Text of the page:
Wood Filler: Great Mistakes

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This article is from Issue 83 of Woodcraft Magazine.

great mistakes

Flubs and fixes as curriculum

Jim was pretty upset. He was calling about a recent class project he was finishing up at home. A beautiful wall-hung cabinet, it had book-matched birds-eye maple panels set into precisely fitted doors, for which he had shaped delicate walnut pulls. He said, “Rob, I’ll tell you, I was installing the pulls in the detached doors, and things were looking great. I’m thinking ‘Phew, that’s it! Finito!’ I was feeling proud of myself when, all of a sudden, I realized that I had just—AUGHHH!—drilled the holes for the pulls in the wrong stiles!” 

After a bit, I was able to talk Jim down. I’m practiced at it, since we get calls like this from former students all the time. But in addition to discussing repair options, this time I decided to show some real solidarity with our alumnus. “Jim, maybe you wouldn’t feel so bad if you realized how many mistakes we make every single day in our high-end custom furniture facility, and we’re really good!”  

It’s true. As with Jim, I could regale you with stories of the horrible missteps that have happened in our shop, but I only have this one page. So here’s the short version of a recent single day’s errors made while working on a cherry and curly maple sideboard commission: 

Jason was fitting ship-lapped panels for the back of the cabinet. In spite of careful measurements (twice) and a full-scale drawing, he ended up with a 3/4" gap. Damn. As for Larissa, who was drilling pilot holes for the door’s precision-fit knife hinges, well, she neglected to flag the bit, and drilled straight through the door frame. Ouch.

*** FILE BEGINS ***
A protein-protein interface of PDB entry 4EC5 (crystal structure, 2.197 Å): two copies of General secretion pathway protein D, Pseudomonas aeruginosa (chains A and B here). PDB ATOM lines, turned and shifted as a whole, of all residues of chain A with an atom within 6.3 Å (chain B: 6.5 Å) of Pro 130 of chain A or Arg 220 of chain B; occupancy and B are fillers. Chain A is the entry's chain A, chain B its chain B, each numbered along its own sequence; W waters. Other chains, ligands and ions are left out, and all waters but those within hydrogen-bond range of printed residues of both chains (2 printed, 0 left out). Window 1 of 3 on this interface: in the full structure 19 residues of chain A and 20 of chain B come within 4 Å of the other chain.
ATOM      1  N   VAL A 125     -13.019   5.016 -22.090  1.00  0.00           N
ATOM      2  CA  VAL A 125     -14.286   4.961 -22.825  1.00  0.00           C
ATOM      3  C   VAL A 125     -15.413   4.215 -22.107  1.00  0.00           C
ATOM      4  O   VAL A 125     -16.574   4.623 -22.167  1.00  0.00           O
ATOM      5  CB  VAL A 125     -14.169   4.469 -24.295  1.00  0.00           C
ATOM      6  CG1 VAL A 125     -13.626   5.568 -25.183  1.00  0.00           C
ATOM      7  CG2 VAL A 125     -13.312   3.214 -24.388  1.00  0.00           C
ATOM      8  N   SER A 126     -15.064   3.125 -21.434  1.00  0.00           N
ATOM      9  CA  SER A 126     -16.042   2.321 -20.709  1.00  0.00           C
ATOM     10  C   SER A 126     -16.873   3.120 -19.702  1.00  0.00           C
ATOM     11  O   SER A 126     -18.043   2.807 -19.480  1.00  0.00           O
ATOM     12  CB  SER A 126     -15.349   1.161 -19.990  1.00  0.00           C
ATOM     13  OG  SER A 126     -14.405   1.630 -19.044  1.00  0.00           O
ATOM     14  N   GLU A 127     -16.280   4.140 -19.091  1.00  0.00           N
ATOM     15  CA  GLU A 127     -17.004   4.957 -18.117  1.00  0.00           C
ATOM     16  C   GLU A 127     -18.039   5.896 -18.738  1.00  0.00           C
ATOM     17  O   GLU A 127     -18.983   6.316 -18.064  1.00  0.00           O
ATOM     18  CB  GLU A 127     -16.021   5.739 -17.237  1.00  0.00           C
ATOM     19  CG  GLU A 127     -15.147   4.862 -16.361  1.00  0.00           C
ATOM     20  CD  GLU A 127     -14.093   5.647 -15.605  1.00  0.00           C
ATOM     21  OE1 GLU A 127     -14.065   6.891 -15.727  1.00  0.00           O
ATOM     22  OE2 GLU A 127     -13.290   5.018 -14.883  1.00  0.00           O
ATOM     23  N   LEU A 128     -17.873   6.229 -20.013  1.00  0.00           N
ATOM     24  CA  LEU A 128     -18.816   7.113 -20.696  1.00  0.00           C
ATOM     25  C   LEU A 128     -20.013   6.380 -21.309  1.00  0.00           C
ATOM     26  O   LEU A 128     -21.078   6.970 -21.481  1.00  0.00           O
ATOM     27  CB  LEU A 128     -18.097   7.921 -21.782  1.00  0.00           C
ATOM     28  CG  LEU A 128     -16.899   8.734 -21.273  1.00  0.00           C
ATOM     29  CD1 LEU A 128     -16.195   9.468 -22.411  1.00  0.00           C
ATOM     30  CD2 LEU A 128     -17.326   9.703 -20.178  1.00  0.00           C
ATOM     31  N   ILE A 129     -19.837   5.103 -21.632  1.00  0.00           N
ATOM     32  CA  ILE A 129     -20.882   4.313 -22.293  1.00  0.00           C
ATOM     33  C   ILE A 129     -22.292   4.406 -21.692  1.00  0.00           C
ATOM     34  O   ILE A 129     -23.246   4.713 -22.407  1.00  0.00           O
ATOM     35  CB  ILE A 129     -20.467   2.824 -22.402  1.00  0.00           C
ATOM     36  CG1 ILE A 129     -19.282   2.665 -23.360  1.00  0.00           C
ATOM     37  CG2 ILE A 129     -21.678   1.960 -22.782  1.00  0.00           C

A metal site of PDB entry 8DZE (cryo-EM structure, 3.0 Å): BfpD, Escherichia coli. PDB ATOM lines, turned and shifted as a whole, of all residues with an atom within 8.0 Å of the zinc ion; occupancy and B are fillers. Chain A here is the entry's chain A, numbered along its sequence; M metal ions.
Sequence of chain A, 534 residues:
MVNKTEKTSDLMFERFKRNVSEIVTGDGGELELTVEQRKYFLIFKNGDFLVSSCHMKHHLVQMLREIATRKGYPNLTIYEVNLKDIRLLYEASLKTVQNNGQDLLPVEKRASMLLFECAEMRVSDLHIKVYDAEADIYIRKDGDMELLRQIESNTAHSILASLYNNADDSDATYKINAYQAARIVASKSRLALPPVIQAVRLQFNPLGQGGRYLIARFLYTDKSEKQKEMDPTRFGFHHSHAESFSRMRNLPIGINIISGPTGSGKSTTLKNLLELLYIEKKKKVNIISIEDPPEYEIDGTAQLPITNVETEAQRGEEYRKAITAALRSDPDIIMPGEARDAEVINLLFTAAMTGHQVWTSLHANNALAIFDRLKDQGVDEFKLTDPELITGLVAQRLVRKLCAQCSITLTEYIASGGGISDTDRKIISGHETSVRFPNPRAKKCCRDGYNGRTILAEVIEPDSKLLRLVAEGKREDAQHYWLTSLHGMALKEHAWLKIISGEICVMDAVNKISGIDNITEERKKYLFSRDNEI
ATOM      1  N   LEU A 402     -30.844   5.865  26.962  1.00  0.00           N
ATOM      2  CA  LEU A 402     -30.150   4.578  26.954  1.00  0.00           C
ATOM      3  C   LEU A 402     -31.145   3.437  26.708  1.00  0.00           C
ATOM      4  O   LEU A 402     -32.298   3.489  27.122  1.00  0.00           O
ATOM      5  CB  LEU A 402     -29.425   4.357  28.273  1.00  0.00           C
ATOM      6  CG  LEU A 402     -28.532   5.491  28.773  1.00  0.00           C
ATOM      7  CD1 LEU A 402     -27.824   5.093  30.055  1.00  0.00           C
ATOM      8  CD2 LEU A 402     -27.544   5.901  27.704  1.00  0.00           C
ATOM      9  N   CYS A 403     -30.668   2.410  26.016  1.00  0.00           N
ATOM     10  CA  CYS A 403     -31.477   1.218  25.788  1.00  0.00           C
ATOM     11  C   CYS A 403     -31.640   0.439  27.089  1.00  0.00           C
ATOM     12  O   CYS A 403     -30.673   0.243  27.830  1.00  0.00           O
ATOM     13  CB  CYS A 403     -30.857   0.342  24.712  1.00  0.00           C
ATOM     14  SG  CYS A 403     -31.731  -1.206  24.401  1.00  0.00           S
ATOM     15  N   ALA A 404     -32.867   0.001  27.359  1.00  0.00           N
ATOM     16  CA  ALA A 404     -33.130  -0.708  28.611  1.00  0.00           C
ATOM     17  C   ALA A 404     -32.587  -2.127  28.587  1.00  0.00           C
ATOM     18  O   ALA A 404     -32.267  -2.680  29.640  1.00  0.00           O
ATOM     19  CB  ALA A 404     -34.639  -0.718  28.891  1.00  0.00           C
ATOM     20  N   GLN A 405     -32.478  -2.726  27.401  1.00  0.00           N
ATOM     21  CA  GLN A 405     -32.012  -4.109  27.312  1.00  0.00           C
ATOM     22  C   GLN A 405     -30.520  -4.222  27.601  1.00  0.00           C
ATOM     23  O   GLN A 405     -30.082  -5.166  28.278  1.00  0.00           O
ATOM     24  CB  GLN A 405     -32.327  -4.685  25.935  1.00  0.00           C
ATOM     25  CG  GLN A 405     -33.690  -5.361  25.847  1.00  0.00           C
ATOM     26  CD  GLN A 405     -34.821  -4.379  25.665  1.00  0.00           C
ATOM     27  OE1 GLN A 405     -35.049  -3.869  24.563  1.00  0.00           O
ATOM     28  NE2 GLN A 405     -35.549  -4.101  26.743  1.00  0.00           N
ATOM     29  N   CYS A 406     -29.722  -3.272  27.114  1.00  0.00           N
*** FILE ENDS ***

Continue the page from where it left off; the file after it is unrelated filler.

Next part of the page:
Me? I was  creating tenons for the breadboard ends, using a template for fast, repeatable layout. Unfortunately, my template wasn’t so accurate, and I cut way too much off a couple of the tenons. #*@%!! 

Of course, being the pros that we are, we performed the necessary unnoticeable fixes. The point is, no matter how good you are, you are going to screw things up. A lot.

It’s an integral part of the building process. Artfully performing fixes is a skill that is required of any fine cabinetmaker, and it’s nothing to be ashamed of. Truth is, I sometimes get more gratification from a flawless fix than I do from executing something perfectly in the first place.

Jim will probably do a remarkable repair job. And when someone is marveling at the figured maple and caressing those delicate pulls, he may interrupt, “Yeah, but look at this spot right here...” But it’s because he’s proud of the struggle—of the fact that he has wrestled with the piece. Sure, he’ll make worse mistakes, and he’ll recover from those too. And in the process,  he’ll gain the confidence and power that comes from the deep understanding that you can fix anything. As for me,

I have yet to make a perfect piece of furniture, but that doesn’t mean I won’t stop trying. 


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